Generations

Pew Research: Mainline Protestants twice as likely as evangelicals to have religiously unaffiliated teenage kids

"In a report released Thursday, Pew found that 80% of evangelicals surveyed had a teenage child who shared their religious identification; 81% of Catholic respondents reported the same. However, mainline Protestant respondents ... 55%." - C.Post

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Gen Z Is Changing Everything

Encouraging a new generation to go on for God

A new generation is emerging right before our eyes. The Millennials are now adults, and today’s current youth culture is dominated by members of Generation Z. Everyone from professional marketeers to church leaders are beginning to realize that things are changing dramatically.

Research abounds about the characteristics and motivations of Generation Z. Most sociologists and demographers agree that this generational cohort, born between 1995 and 2010 and which now constitutes over 25 percent of the US population, is about to have a significant and lasting impact. That’s why James Emery White makes this recommendation, “Drop everything and start paying attention to Generation Z. They will not simply influence American culture… . They will constitute American culture.”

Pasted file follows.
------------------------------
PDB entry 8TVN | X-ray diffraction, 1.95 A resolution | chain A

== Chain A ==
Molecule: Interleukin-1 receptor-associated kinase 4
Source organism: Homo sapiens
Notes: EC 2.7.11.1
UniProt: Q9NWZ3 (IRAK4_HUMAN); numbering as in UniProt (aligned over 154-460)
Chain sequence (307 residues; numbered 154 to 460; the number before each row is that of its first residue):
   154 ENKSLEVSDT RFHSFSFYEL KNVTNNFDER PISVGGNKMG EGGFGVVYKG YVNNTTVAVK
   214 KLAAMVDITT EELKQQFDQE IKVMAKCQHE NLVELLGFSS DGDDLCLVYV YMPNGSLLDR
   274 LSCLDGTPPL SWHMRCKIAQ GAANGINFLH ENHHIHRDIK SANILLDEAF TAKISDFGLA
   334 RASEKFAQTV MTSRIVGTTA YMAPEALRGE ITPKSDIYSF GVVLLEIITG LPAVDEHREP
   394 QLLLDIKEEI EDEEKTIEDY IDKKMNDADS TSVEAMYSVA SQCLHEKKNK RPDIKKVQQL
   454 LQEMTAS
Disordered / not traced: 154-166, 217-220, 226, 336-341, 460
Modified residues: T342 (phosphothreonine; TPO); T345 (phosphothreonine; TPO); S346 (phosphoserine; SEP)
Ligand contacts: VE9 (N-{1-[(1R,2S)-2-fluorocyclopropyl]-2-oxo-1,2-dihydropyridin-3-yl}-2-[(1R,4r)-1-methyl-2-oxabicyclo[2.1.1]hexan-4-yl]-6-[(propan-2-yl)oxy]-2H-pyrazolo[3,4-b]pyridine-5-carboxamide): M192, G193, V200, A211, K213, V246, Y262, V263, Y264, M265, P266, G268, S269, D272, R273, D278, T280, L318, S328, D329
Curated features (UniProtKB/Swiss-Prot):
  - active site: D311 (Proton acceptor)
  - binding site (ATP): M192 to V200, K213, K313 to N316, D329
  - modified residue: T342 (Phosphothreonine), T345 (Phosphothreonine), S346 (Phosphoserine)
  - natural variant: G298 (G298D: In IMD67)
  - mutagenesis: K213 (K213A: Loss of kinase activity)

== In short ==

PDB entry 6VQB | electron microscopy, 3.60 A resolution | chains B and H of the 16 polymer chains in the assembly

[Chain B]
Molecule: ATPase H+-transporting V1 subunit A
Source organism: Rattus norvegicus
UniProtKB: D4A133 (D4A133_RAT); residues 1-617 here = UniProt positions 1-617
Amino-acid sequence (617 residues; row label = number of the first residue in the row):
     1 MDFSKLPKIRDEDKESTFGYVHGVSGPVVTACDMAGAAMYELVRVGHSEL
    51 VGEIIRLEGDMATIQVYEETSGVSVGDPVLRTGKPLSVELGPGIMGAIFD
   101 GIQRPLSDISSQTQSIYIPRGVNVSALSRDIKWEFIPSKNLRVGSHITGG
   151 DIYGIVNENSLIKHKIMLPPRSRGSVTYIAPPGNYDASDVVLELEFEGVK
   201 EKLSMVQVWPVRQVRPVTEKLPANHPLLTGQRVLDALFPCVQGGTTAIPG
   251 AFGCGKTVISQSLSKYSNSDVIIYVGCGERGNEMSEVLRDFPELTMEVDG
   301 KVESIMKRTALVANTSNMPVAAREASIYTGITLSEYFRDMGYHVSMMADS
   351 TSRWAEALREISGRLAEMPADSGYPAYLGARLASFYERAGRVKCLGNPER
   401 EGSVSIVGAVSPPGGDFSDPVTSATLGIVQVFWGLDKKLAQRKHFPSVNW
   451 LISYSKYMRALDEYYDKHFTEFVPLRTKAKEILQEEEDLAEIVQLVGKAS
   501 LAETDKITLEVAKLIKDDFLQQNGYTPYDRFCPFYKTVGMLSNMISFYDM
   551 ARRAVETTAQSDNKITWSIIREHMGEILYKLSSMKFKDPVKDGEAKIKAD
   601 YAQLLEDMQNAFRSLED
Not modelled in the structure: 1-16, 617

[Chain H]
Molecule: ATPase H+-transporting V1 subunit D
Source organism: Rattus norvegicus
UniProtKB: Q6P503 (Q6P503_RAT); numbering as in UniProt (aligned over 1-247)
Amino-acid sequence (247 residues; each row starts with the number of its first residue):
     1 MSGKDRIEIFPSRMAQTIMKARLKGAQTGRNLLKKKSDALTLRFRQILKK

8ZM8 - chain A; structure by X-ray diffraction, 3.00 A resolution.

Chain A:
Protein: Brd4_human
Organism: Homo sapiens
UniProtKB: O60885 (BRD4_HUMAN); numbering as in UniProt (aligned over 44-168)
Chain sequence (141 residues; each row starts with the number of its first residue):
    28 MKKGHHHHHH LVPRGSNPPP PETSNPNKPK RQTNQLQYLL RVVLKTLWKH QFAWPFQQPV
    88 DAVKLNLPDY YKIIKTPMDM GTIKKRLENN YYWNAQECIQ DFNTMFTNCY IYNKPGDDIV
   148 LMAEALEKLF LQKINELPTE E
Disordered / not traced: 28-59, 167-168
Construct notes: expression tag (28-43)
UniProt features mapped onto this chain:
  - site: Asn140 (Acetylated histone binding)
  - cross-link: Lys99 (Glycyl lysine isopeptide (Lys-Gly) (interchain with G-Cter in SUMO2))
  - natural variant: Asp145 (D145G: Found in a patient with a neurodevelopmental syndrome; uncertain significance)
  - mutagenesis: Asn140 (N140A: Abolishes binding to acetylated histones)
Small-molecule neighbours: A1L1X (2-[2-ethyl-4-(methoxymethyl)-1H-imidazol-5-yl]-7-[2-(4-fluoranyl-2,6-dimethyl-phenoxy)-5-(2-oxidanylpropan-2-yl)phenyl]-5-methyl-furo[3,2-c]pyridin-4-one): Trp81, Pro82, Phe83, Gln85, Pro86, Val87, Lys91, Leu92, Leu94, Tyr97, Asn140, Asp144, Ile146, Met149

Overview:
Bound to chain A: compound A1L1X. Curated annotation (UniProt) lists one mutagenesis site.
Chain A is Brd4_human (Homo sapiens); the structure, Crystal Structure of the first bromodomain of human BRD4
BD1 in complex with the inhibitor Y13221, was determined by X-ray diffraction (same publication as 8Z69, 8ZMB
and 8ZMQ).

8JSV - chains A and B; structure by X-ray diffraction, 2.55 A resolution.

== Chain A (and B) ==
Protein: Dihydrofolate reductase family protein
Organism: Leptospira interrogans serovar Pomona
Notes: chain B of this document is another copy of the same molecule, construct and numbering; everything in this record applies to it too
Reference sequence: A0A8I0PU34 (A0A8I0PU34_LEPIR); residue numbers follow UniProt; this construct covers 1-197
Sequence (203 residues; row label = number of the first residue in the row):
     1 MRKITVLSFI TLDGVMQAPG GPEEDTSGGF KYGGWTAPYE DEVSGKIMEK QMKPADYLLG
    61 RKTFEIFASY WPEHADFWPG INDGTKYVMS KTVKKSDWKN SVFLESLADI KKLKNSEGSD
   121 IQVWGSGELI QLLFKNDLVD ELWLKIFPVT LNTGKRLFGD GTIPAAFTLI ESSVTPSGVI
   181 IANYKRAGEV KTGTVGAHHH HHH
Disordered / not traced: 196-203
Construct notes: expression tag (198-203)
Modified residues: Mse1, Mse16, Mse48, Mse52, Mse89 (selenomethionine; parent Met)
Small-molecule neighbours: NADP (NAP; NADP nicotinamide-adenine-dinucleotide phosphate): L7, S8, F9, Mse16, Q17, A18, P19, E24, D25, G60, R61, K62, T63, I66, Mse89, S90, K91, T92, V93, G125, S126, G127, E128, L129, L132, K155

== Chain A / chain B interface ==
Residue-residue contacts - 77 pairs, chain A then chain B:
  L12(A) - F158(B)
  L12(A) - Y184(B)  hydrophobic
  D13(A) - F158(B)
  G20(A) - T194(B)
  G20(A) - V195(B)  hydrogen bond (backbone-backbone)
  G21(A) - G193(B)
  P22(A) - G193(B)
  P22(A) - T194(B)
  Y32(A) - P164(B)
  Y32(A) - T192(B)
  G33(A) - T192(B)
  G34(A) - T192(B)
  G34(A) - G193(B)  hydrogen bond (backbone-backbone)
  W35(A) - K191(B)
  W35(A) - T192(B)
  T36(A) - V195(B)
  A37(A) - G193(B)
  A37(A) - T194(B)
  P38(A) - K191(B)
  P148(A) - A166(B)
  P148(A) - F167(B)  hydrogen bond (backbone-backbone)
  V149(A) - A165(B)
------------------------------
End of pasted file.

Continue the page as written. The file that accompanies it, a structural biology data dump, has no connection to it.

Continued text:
Based upon my own personal reading, research, and observations, here are some defining features of this new generation.

Gen Zs are “digital natives.”

This generation has always had constant access to the internet in their pockets or purses. I’ve seen two-year-olds with their own iPads, and five-year-olds with their own smartphones. I’ll add to this later, but as Seemiller and Grace have suggested, the members of Gen Z are most likely the offspring of Gen Xers. Gen Xers were the first generation to use their PCs or Macs for work, and they are the first generation to be totally comfortable with their children utilizing various devices for continual connection to the internet.

2617 reads

3 Common Traits of Youth Who Don’t Leave the Church

"'What do we do about our kids?' The group of parents sat together in my office, wiping their eyes....they weren’t talking about 16-year-olds drinking and partying. They were talking about youth church attendance. Each had a story to tell about a 'good Christian' child, raised in their home and in our church, who had walked away from the faith during the college years." - Church Leaders

657 reads

“Young adults want authenticity, which is why, according to a recent poll, 67% of millennials said they’d prefer a ‘classic’ church over a ‘trendy’ one.”

"Traditional churches tend to hold onto their attendance numbers better than most. Young adults in search of a moral foundation want theological consistency, and they’re drifting toward churches that can offer both." - Washington Examiner

787 reads

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